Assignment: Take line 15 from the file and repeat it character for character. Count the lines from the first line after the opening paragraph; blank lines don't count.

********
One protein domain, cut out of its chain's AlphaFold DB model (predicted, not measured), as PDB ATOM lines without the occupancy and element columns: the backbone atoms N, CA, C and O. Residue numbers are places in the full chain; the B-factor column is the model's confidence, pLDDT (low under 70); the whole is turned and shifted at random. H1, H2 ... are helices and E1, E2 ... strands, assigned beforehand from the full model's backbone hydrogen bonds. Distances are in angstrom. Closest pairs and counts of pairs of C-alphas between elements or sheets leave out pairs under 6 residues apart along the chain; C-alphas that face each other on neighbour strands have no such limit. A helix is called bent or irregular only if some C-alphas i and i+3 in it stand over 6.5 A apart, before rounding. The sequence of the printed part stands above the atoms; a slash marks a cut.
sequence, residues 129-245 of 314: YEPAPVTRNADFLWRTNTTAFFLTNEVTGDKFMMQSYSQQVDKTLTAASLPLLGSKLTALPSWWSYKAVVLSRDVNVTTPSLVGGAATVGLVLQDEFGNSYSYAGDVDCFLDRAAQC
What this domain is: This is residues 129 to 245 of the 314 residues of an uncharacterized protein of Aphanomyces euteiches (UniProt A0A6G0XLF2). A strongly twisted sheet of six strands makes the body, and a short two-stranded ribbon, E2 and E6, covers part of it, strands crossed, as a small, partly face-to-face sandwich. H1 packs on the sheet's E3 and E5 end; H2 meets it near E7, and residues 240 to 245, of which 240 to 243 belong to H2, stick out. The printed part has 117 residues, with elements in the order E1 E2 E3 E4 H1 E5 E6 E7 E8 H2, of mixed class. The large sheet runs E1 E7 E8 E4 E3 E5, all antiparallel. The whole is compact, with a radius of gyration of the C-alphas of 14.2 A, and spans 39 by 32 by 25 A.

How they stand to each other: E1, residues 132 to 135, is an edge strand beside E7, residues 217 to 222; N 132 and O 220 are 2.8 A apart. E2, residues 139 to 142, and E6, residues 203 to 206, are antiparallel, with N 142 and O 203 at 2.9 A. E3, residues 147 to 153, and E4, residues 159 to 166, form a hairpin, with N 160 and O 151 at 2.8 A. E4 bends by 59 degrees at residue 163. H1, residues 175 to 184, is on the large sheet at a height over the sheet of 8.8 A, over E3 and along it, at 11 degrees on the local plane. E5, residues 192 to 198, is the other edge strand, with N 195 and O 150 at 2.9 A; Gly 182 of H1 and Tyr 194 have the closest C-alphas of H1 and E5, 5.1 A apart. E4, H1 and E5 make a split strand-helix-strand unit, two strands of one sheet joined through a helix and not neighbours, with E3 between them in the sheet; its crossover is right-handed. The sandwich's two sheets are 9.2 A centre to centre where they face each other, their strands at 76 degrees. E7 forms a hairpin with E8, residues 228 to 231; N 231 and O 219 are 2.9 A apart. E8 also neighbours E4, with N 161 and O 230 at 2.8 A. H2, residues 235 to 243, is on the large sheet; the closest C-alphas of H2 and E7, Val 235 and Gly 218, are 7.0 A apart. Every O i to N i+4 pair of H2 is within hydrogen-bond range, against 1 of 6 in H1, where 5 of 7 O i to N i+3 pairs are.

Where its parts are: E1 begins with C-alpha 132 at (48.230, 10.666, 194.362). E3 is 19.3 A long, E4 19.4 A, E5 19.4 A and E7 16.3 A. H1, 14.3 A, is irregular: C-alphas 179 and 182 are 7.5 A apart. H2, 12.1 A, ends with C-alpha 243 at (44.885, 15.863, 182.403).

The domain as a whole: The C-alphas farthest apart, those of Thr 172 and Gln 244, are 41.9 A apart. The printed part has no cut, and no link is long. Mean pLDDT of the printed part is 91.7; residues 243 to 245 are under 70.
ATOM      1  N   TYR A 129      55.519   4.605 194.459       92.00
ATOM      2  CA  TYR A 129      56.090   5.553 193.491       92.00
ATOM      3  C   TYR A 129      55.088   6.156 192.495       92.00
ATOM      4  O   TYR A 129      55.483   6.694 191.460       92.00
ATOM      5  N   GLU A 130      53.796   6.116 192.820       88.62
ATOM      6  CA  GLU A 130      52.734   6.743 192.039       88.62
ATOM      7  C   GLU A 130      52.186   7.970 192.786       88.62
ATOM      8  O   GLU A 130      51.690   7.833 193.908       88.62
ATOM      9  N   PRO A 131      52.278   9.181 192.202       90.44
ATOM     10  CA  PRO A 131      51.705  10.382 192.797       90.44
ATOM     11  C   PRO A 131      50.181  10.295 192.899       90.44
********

ATOM     10  CA  PRO A 131      51.705  10.382 192.797       90.44